Some musings on the beginings of things

An old-fashioned looking black and white line drawing of several men in suits and hats playing pool.

“Everything starts somewhere, although many physicists disagree.

But people have always been dimly aware of the problem with the start of things. They wonder aloud how the snowplough driver gets to work, or how the makers of dictionaries look up the spelling of words. Yet there is the constant desire to find some point in the twisting, knotting, ravelling nets of space-time on which a metaphorical finger can be put to indicate that here, here, is the point where it all began…”

– Terry Pratchett, ‘Hogfather’

Cause and effect

If a white cue ball strikes a black eight-ball on a pool table, the black ball will go flying. The white ball’s motion is the cause, and the black ball’s motion is the effect.

Cause and effect is a strange way of understanding things, when you think about it. If X caused Y, what caused X? Perhaps it can be worked out that W caused X. And perhaps W was caused by V before that, and perhaps in theory you could follow the chain of effects and causes all the way back to the Big Bang. Is this what ‘understanding things’ is supposed to mean?


“The conservation of energy is not an option, it is a fact. This is the first law of thermodynamics. Special as we humans are, we get no exemptions from the rules. All animals eat plants or eat animals that eat plants. This is the food chain, and pulling it is the unique ability of plants to turn sunlight into stored energy in the form of carbohydrates, the basic fuel of all animals. Solar-powered photosynthesis is the only way to make this fuel. ”

– Richard Manning, ‘The Oil We Eat: Following the Food Chain Back to Iraq’

Another way of trying to make sense of the world is to focus, not on cause and effect, but on conservation. The balls on the pool table move the way they do because the total momentum is conserved. You can line up the initial and final motion vectors tip to tail and get a closed triangle, with the sum of the final vectors equal to the initial one.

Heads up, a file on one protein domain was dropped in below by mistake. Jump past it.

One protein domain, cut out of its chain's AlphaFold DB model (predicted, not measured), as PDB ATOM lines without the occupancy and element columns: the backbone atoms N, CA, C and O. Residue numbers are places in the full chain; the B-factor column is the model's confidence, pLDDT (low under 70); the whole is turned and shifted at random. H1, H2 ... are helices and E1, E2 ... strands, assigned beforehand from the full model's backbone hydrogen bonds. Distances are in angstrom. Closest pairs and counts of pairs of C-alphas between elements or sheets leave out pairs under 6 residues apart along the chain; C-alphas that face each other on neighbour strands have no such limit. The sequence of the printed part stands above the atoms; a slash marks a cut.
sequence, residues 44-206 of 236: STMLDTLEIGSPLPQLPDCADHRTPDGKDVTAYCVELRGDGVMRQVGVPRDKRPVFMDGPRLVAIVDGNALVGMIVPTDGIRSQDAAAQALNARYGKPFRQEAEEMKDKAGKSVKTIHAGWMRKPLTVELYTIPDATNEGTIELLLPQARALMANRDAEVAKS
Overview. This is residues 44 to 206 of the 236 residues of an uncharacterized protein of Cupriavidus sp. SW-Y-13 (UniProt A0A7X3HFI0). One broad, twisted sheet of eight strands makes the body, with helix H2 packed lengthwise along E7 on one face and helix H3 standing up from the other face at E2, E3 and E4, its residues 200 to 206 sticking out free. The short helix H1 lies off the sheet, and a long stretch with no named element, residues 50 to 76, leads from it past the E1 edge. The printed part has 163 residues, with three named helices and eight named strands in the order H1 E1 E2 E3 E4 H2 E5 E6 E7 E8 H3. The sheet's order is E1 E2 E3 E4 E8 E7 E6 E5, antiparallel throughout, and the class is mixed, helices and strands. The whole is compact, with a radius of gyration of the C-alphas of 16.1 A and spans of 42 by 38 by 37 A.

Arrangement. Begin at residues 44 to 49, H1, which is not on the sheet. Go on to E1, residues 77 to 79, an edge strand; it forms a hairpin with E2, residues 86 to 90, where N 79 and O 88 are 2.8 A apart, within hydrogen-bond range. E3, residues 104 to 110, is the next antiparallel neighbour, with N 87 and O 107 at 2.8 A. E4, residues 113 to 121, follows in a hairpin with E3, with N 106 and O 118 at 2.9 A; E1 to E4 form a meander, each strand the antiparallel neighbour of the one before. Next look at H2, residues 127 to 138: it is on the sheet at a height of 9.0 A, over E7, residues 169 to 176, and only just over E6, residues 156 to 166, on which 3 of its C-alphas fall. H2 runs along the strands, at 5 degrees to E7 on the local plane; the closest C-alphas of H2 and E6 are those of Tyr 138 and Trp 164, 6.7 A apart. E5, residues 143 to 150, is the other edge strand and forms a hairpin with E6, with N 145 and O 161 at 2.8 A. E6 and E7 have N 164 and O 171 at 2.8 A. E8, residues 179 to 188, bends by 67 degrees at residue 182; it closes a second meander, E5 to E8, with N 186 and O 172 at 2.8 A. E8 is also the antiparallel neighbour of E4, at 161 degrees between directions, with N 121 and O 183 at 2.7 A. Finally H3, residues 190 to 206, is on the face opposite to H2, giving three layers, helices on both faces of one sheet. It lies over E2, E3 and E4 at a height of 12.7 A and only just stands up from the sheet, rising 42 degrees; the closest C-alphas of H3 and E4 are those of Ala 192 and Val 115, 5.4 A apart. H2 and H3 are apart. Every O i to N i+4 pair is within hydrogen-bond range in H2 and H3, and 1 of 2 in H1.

A diagram showing two balls, one white and one black, on a green pool table. The white ball is struck with a pool cue and in turn strikes the black ball. Colored arrows represent the motions of the cue and the balls, and the arrows can be arranged to form the sides of a triangle.

Conservation is (arguably) the basis of all physics. There are lots of different things that get conserved; sometimes it’s mass, sometimes it’s energy, sometimes it’s mass-energy, sometimes it’s momentum, sometimes it’s electric charge, sometimes it’s something really weird like ‘quark color charge’ or ‘weak isospin’.

But at its core, all of physics relies on the conservation of something or other. That’s why physics has so many equations. An equation is just a way of saying: this stuff might move around, it might change its form, the left hand side might sneakily multiply itself by -1 and move over to the right, but stuff doesn’t just appear out of nothing, and it doesn’t just wink out of existence either.

The Big Bang

The Big Bang can never be explained by physics.

Physicists can notice how all the galaxies are flying apart from all the other galaxies, and they can work backwards from that to say that there must have been some point, just before everything started flying away from everything else, when everything was in the same place, and took up no space at all.

Yet the Big Bang itself lies outside of physics, because the Big Bang is where something* appears out of nothing. It lies outside of the most basic set of assumptions that physicists must use in order to say that something caused something else.

* The whole universe, actually.

To make something new

But, given that all the stuff in the universe has been around in one form or another since time began, how does anyone ever make something new?

The answer is simple. We make something new by converting some stuff into some other kind of stuff, and then pretending the first kind of stuff never existed. We make new wooden furniture by pretending we never saw a tree, we make new plastic goods by pretending we never heard of an oil well, or a landfill site. We make brand new clothes by forgetting about cotton farms, sweatshops, and the great container ships that cross and re-cross the oceans.

It is an idiosyncrasy of this culture and this particular point in history that almost everything in our lives appears to us to be new. We only look (we are only allowed to look) at the little bit of the world that is directly in front of us. Things appear to us without any context. We don’t see the wider processes that our stuff is a part of.

We don’t see the wider processes that we ourselves are part of. We appear to ourselves as something isolated and new, something that sprang from the ether fully formed, without debts or obligations, accountable to nothing outside itself.

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Images credits:
Men playing pool by j4p4n, public domain
Pool table momentum conservation by anarres, public domain